In-ceiling Speakers

Three Reasons to Buy Cheap Atmos Speakers

When Dolby introduced Atmos, they changed a lot about how to design and set up our home theaters. One of the biggest changes is the edition of overhead speakers. In their infinite wisdom, they assumed we’d all start installing in-ceiling speakers to accommodate their new surround sound format. We, of course, didn’t, but some companies came up with other solutions, and others found ways to mount our current speakers on the ceiling if we wished. While we might complain that overhead speakers are a hassle, Dolby at least had the foresight to realize that matching your main speakers was going to be problematic. That’s why your Atmos speakers don’t have to match your other speakers. This is great because you can buy cheap Atmos speakers and have a great Atmos experience! But why? Well…

Our Ears aren’t as Sensitive to Sounds Coming from Above

When you look at the shape of your ear, it is clear that it is shaped to capture sounds that are coming from in front of you. From the direction in which we are looking. Animals that want to hear a sound coming from another direction, move their ears. We don’t have the ability to do that.

But we’ve all experienced trying. Have a weird sound in your house? What do you do? Walk around putting your ear up to stuff. Sometimes it isn’t until you put your ear up to something and then move your head a bit before you can locate it. That’s because your brain is gauging the differences your two ears are hearing to locate the sound. If it is soft, or muffled, it is harder. Loud…not so much. Since we don’t have the ability to move our ears, we need to move our heads to accurately locate sounds that are coming from any direction other than in front of us.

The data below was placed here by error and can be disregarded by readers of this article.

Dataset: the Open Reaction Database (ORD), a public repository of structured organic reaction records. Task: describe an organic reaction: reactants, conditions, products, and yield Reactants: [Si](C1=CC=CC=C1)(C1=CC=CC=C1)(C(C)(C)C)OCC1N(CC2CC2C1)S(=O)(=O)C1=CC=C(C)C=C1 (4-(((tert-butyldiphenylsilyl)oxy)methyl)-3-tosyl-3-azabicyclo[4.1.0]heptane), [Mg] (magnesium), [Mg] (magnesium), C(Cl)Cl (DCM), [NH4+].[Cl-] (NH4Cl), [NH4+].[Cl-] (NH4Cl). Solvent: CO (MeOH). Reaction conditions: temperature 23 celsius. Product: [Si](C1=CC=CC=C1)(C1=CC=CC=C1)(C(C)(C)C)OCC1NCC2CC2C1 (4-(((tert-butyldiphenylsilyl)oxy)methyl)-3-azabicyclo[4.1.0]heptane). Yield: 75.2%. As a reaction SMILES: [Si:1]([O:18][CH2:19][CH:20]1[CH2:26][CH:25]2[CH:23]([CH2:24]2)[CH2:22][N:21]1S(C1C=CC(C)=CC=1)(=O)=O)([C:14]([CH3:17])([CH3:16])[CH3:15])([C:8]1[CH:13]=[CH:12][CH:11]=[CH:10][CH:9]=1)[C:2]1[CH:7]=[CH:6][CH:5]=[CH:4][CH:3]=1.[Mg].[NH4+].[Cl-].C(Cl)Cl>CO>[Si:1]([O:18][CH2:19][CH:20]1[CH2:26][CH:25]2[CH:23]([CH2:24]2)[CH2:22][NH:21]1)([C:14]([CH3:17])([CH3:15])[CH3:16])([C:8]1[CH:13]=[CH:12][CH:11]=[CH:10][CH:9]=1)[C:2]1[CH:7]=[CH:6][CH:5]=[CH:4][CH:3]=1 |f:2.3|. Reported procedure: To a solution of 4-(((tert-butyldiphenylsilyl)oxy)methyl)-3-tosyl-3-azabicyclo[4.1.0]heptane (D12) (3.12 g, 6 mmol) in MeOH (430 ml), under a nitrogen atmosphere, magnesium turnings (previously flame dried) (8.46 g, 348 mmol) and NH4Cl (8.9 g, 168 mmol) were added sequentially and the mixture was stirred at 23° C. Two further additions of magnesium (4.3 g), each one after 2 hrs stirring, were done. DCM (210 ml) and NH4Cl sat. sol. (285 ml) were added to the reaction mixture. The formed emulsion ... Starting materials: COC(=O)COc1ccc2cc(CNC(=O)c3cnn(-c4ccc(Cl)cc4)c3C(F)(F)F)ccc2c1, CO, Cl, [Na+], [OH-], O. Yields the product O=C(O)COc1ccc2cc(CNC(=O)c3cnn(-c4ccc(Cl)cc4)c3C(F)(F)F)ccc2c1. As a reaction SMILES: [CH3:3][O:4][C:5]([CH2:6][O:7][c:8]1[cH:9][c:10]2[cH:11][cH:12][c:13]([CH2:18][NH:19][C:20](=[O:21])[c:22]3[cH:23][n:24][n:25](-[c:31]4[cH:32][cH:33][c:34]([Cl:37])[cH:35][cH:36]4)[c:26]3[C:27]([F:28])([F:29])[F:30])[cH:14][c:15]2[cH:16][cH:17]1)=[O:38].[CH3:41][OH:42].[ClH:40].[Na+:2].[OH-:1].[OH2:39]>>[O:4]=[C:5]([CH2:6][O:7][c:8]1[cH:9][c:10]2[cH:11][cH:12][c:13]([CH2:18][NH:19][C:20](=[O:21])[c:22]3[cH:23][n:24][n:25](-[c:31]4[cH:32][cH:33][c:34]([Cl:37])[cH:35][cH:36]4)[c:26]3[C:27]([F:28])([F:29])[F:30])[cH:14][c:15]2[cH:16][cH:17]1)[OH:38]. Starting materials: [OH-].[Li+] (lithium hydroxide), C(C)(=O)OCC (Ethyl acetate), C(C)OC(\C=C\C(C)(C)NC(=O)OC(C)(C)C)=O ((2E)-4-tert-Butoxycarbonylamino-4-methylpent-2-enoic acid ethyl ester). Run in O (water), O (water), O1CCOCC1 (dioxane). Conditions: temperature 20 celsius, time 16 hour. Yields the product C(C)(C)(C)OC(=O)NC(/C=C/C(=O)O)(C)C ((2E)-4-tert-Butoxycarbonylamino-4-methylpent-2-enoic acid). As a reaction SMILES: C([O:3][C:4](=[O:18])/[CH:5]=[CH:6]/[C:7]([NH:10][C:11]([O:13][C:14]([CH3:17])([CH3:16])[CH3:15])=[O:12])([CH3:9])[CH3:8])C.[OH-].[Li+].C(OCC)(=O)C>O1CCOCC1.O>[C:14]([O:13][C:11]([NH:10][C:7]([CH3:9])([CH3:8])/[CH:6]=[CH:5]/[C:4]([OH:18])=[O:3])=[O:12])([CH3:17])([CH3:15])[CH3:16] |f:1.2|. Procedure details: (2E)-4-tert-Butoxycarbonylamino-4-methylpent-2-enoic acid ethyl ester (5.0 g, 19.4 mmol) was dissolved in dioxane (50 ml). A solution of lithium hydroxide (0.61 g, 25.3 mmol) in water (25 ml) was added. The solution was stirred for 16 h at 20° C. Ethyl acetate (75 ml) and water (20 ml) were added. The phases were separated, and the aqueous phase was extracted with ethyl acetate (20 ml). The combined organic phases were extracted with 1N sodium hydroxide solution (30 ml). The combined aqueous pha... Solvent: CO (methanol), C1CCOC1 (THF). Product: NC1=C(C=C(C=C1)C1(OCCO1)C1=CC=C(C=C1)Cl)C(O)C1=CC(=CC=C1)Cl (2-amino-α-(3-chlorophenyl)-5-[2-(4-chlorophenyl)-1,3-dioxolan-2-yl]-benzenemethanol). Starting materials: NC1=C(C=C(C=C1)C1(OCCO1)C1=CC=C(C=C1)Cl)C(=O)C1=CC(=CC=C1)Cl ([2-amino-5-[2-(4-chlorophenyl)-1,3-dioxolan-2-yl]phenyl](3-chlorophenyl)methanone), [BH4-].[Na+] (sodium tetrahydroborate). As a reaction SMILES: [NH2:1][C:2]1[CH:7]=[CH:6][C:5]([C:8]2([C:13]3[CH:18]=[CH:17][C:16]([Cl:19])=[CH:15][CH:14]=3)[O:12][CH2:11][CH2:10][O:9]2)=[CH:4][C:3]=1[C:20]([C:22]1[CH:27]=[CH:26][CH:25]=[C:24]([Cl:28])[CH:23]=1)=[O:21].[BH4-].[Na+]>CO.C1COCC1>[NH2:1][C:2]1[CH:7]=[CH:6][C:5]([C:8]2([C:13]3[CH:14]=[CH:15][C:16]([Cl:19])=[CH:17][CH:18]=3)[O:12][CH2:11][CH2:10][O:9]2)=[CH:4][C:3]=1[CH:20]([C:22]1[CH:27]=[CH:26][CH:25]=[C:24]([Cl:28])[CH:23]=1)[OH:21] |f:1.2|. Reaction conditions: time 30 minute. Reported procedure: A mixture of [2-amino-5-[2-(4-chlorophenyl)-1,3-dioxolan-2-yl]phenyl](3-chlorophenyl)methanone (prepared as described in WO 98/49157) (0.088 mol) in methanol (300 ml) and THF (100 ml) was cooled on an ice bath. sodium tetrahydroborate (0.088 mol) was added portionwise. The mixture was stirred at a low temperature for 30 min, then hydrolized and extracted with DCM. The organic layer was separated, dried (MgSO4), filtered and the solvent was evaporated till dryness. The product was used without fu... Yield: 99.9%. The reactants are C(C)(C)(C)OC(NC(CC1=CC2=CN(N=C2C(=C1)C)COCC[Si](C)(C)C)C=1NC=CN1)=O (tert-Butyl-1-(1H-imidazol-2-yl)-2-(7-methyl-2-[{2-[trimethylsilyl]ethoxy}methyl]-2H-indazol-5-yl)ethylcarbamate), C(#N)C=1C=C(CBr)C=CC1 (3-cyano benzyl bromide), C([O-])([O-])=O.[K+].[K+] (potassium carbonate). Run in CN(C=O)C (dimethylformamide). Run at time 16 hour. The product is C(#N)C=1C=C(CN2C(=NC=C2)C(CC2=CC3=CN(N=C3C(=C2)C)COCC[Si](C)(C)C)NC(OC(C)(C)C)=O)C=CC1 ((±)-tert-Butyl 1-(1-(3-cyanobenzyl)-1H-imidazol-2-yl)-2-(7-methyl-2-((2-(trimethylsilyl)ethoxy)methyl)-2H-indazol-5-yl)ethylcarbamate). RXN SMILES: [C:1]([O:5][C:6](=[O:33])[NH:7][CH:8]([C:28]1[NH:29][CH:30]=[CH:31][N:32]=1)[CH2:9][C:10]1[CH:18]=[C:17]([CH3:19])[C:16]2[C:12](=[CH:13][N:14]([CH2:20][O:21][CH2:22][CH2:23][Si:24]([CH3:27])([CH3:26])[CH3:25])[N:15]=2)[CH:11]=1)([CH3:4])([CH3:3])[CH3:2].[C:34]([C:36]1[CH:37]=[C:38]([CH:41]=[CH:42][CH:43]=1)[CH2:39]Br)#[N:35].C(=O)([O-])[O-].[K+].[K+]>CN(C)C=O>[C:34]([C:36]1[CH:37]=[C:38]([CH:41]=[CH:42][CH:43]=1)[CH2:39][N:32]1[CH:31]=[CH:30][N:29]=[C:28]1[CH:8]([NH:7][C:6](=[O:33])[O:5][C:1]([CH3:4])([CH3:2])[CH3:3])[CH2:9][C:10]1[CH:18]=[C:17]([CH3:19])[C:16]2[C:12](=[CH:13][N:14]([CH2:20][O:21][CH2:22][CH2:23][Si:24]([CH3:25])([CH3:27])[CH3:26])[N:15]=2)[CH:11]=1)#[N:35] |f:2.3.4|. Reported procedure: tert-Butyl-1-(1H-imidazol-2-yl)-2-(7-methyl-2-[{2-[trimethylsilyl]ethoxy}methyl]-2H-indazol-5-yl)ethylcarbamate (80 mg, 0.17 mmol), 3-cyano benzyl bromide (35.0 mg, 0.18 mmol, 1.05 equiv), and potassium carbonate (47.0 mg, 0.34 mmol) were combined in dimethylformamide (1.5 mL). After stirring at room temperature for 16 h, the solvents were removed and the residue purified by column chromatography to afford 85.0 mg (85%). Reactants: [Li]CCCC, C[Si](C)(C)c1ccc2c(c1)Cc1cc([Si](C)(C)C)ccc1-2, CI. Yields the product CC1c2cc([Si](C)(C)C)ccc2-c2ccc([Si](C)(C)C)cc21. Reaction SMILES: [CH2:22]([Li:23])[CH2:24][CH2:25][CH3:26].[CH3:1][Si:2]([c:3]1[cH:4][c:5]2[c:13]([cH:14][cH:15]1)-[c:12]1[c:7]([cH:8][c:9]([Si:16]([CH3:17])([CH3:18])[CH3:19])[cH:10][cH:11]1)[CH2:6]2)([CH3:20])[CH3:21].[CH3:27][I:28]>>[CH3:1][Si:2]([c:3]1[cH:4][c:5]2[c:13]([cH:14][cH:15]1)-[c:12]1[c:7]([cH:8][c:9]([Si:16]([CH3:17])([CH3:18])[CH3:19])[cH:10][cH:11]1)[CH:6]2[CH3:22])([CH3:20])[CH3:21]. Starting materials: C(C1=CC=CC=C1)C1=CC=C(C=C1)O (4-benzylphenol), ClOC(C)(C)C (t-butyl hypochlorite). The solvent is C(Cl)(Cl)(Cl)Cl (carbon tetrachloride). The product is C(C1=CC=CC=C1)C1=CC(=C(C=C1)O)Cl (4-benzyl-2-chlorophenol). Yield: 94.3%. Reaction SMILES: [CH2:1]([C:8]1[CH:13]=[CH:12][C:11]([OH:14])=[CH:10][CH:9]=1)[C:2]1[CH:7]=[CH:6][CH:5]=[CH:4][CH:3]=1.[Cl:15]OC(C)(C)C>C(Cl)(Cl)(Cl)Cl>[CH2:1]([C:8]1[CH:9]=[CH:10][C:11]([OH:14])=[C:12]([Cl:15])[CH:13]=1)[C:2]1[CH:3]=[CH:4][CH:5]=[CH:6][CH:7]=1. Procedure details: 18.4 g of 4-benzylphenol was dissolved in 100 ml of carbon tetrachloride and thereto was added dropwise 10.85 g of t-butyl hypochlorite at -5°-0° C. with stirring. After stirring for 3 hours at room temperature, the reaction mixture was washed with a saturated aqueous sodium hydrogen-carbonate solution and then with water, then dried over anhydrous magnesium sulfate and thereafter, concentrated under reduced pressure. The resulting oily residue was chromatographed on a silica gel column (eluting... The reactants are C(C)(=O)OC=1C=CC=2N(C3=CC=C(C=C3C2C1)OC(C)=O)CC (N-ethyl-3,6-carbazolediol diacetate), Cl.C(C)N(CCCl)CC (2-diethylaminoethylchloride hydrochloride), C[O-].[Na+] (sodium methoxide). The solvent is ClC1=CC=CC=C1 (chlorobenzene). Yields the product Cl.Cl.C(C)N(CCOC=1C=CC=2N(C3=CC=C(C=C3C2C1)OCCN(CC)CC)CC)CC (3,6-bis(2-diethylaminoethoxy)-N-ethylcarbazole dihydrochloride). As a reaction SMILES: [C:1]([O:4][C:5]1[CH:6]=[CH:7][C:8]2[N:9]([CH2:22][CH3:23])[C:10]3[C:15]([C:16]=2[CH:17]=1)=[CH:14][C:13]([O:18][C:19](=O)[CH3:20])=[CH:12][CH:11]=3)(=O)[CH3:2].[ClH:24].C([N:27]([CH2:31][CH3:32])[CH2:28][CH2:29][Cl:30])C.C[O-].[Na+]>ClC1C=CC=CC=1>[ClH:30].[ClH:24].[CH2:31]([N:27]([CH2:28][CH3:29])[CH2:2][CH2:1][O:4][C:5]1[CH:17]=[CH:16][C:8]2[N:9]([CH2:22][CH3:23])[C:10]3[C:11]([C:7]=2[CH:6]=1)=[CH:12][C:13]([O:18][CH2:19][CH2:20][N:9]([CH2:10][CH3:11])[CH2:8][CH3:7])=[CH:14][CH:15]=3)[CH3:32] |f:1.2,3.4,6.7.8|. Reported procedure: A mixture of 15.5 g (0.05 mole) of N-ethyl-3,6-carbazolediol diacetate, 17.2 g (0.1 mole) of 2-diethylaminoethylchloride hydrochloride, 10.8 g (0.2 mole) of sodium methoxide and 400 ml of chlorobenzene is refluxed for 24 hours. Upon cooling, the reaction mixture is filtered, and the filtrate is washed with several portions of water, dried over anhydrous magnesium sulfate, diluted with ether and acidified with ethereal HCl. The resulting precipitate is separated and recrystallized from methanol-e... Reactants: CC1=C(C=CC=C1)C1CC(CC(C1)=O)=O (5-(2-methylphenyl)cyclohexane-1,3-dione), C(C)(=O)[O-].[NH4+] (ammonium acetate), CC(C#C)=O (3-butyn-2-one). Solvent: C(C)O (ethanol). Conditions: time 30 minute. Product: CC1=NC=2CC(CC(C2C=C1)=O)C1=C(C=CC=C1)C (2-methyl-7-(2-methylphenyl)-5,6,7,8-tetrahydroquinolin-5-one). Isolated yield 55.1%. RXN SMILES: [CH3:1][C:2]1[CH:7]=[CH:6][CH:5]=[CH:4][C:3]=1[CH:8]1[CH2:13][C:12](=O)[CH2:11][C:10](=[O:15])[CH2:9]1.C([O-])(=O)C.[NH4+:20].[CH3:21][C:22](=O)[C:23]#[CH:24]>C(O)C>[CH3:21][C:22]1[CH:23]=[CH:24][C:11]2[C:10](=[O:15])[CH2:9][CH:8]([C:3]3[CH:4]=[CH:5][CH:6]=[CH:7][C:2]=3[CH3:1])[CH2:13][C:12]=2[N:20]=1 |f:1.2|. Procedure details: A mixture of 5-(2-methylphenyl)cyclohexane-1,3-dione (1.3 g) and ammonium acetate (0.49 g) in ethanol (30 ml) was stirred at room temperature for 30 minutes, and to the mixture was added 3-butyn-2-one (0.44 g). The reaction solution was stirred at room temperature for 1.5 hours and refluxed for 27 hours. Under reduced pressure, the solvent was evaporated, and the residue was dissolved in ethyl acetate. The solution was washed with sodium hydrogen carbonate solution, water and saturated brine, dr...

Most Atmos receivers at this writing can decode up to two pairs of overhead speakers. There are fixed positions for these speakers with one pair in front of you and on the ceiling and one either above or behind you. In theory, you should be able to more accurately locate the sounds from the speakers that are closer to the front of the room. But you can’t. Why? Well…

Dolby Suggested Speaker Orientation

Dolby likely thought you’d use already installed in-ceiling speakers for Atmos. Because most of us have those, right? Note: I’ve never lived in a house that had in-ceiling speakers. It’s a weird assumption, but you can sort of see where they were going. Before, the placement recommendations had the side surround and surround back speakers placed very high. This had some people installing those speakers in their ceilings. Especially in homes in one of those planned communities.

We’ve been in so many of these with all of the speakers in the ceiling. It never sounded right.

But if you look at Dolby’s new guidelines, the base level of speakers is now supposed to be at or near ear-level. If you had speakers installed in your ceiling, you could add more speakers on the ground and convert the ceiling speakers to Atmos duty. They really wouldn’t be in the right locations but they’d be close enough. For the rest of us, we’re left trying to install speakers in the ceiling or buying Atmos speakers that we can mount where possible.

Beyond all that, in-ceiling speakers are, for the most part, designed to fire directly down. Nearly all of them. There are some that have tweeters that can be aimed, and others with built-in angles, but they are less common. Dolby, specifically said (PDF):